Album Review: 'Afropolitan Dreams'

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Blitz the Ambassador of Ghana performs at the Rio Loco music festival in Toulouse, France. i

Blitz the Ambassador of Ghana performs at the Rio Loco music festival in Toulouse, France. Remy Gabalda/AFP/Getty Images hide caption

toggle caption Remy Gabalda/AFP/Getty Images
Blitz the Ambassador of Ghana performs at the Rio Loco music festival in Toulouse, France.

Blitz the Ambassador of Ghana performs at the Rio Loco music festival in Toulouse, France.

Remy Gabalda/AFP/Getty Images

Rapper Blitz the Ambassador hails from Ghana, but he has lately made New York City his home. This juxtaposition of continents and cultures has infused his beats with a wide range of sounds.


A Ghanaian hip-hop artist from Ghana, who goes by the name Blitz the Ambassador, explores his immigrant experience in a new album. Blitz came to the U.S. 14 years ago to study marketing. He now uses those skills to market his own music.

Reviewer Banning Eyre says the album "Afropolitan Dreams" reflects the rapper's multi-national life.


UNIDENTIFIED WOMAN: This is Brooklyn Bridge...

UNIDENTIFIED MAN: Transfer is available to the Four and J Trains...

BANNING EYRE, BYLINE: Right from the start of "Afropolitan Dreams," Blitz the Ambassador locates himself in New York City with the signature sound of its subway. And it doesn't take long for him to tell us why he now lives there.


BLITZ THE AMBASSADOR: (Rapping) rolling stones magazine four stars out of five. Look at me now, never in this game for the glory. Just a kid from Africa here to tell my story and all I had was a dollar and a dream. All I ever had was a dollar and a dream...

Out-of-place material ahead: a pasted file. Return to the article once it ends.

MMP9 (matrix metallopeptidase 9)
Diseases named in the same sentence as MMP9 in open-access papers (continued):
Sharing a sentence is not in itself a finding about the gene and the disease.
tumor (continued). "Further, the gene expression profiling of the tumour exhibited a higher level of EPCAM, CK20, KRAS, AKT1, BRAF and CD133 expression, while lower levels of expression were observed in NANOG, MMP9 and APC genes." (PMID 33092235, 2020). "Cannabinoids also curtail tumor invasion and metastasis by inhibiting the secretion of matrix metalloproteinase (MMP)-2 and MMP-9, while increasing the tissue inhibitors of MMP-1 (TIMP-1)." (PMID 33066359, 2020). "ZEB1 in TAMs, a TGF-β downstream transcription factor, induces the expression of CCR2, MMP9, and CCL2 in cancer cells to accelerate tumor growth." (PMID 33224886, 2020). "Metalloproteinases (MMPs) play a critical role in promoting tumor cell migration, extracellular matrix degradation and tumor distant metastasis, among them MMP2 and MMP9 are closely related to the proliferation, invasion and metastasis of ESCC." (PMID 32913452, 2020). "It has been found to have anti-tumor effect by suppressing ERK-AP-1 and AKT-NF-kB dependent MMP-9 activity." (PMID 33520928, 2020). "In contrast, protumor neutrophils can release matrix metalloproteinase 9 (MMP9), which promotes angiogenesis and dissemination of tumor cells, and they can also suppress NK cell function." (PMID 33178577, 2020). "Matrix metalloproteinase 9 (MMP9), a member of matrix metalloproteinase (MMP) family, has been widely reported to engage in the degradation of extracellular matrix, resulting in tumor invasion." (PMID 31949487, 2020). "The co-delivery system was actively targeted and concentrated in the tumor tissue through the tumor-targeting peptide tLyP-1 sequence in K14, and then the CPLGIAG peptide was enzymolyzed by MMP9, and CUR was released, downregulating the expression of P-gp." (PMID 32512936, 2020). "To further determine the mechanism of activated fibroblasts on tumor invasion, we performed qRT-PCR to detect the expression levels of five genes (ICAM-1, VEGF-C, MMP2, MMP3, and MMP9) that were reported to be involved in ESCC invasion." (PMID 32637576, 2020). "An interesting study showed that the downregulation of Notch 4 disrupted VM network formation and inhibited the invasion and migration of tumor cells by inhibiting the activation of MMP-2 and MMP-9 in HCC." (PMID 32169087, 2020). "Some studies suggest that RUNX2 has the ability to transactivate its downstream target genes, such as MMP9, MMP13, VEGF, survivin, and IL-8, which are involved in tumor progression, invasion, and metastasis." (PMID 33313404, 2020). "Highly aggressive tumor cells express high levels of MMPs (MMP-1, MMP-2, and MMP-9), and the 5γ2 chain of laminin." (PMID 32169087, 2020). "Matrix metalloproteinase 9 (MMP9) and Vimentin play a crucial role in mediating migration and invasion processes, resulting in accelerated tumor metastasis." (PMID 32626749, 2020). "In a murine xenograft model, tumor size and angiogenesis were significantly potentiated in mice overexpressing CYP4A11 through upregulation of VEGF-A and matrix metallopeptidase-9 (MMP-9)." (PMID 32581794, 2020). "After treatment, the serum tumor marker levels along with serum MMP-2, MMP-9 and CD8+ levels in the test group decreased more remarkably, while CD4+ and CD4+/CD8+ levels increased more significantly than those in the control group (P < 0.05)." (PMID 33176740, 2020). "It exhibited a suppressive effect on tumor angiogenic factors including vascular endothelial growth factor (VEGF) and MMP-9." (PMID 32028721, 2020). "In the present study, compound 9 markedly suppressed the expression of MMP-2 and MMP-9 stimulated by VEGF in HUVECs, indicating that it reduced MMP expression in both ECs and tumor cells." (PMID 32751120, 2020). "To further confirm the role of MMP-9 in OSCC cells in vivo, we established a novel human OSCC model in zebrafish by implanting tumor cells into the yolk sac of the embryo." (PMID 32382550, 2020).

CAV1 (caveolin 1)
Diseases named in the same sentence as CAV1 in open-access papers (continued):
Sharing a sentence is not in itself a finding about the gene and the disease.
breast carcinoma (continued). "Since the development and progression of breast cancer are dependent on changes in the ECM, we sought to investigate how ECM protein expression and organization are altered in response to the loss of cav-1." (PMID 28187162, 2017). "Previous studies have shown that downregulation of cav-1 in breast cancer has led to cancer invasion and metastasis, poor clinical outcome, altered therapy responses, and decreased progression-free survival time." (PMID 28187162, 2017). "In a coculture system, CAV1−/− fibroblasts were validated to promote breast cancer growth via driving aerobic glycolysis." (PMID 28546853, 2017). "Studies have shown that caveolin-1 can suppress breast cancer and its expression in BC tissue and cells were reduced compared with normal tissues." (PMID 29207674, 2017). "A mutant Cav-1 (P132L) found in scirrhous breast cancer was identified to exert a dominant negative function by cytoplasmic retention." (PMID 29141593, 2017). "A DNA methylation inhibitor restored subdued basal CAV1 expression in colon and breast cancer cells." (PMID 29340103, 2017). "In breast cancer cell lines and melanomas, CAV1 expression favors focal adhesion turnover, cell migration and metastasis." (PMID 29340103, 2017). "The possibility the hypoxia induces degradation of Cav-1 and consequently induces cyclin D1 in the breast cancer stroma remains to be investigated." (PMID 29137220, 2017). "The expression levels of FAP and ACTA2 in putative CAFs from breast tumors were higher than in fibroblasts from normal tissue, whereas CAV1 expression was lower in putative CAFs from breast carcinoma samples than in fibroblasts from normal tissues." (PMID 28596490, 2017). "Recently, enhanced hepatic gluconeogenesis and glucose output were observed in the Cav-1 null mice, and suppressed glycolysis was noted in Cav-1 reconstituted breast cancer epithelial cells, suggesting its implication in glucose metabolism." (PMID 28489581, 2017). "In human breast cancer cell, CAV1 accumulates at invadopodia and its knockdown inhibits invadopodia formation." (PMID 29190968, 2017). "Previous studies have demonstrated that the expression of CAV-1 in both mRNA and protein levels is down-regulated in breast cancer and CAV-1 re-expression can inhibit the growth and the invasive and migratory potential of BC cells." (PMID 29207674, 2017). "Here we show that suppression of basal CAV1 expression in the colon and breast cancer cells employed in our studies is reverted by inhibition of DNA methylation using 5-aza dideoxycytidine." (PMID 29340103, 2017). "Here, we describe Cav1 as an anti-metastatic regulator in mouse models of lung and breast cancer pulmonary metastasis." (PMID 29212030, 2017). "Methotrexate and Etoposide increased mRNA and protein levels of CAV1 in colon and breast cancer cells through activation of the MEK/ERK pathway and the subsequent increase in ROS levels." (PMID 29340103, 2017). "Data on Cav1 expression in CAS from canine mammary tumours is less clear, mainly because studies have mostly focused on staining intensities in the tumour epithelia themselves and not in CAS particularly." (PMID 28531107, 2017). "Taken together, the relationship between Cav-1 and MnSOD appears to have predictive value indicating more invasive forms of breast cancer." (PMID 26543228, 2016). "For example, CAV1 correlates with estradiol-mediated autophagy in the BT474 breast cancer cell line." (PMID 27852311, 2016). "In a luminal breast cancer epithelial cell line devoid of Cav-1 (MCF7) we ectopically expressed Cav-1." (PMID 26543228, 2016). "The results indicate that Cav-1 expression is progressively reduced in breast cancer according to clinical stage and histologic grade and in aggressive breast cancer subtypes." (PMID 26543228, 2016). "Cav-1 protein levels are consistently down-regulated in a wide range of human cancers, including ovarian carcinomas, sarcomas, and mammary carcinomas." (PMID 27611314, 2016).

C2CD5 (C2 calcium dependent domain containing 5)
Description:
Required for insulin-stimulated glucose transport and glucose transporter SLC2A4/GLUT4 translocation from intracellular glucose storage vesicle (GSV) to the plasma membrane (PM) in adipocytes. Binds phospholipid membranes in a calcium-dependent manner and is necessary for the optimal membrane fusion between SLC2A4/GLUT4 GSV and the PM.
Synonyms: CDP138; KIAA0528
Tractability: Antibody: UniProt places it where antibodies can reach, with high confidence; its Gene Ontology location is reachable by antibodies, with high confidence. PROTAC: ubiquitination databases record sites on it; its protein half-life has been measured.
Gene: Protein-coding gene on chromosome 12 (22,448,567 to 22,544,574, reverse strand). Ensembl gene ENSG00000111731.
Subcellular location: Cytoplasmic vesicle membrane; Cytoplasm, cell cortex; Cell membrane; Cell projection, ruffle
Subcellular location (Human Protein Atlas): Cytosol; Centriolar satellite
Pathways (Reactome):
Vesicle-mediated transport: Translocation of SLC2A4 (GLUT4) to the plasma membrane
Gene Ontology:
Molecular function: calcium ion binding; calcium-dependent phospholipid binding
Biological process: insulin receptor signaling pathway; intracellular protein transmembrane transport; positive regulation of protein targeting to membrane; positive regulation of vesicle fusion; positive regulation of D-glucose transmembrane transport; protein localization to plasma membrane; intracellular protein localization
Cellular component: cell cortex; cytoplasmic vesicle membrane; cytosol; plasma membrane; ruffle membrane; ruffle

EYRE: Some folks say he's no hip-hop enough or not African enough. But the truth is, he's both and that's impressive. Blitz uses the hip-hop approach, sampling and channeling African music, R&B, Bhangra, jazz, whatever moves him. Sure, hip-hop purists might not appreciate Blitz's mix. But if you free your mind, to quote one of his earlier songs, the reward is rich.


AMBASSADOR: (Rapping) What I used to do, oh, chale the cell phones from back in the day. Mobite, Megyin abonten na merekasa. Well, some things change and some might not. But when they reminisce over you, my God. Oh-hah, I say make you no forgeti where, where you from. As the weather dey hot, na so the hunger dey knock. Still hating the cops whether they like it or not. That's why you don't forget where...

EYRE: That's Blitz mixing it up with Afrobeat star Seun Kuti. Blitz invites all sorts of folks to this global party, including artists big in Africa, but lesser known here like the fastest rapper in Ghana, Sarkodie.


AMBASSADOR: (Rapping) It's (unintelligible) representing for Africa (unintelligible)...

EYRE: Like any good rapper, Blitz tells his story. It's the story of an African in diaspora, hustling, striving, missing home, going home, coming back, trying to keep a clear head while shuffling between vastly different realities. You won't find many more wholesome rap records than this. Blitz celebrates big dreams, hard work and stamina. Through it all, he makes us believe, as he does, that Africa is the future.


AMBASSADOR: (Rapping) Africa, Africa is the future. Africa, Africa is the future. Africa, Africa is the future...

BLOCK: We've been listening to the album "Afropolitan Dreams" from Blitz the Ambassador, reviewed for us by Banning Eyre who's senior editor at


AMBASSADOR: (Rapping) Africa is bigger. There is no future unless (unintelligible). United States, Africa, we salute you. a new state of mind, I introduce you. Close your eyes and visualize the rise of a new paradigm full of (unintelligible) skyscrapers, it's bound to blow your mind. Just run to the natural side of life, its life into orbit.

(Rapping) The African space program, it's so ironic how my currency (unintelligible) for a dollar or euro without the foreign aid unemployment here is zero. We never practice capitalism or socialism, we got Africanism and that is how we're living. Not Anglophone or Francophone, we got our own. Your (unintelligible) corporations that (unintelligible) us in our home.

(Rapping) Traveling and raveling the truth 'cause we figured out the West cannot live without the (unintelligible) we do. So now our images controlled by us, the whole...

BLOCK: This is NPR News.

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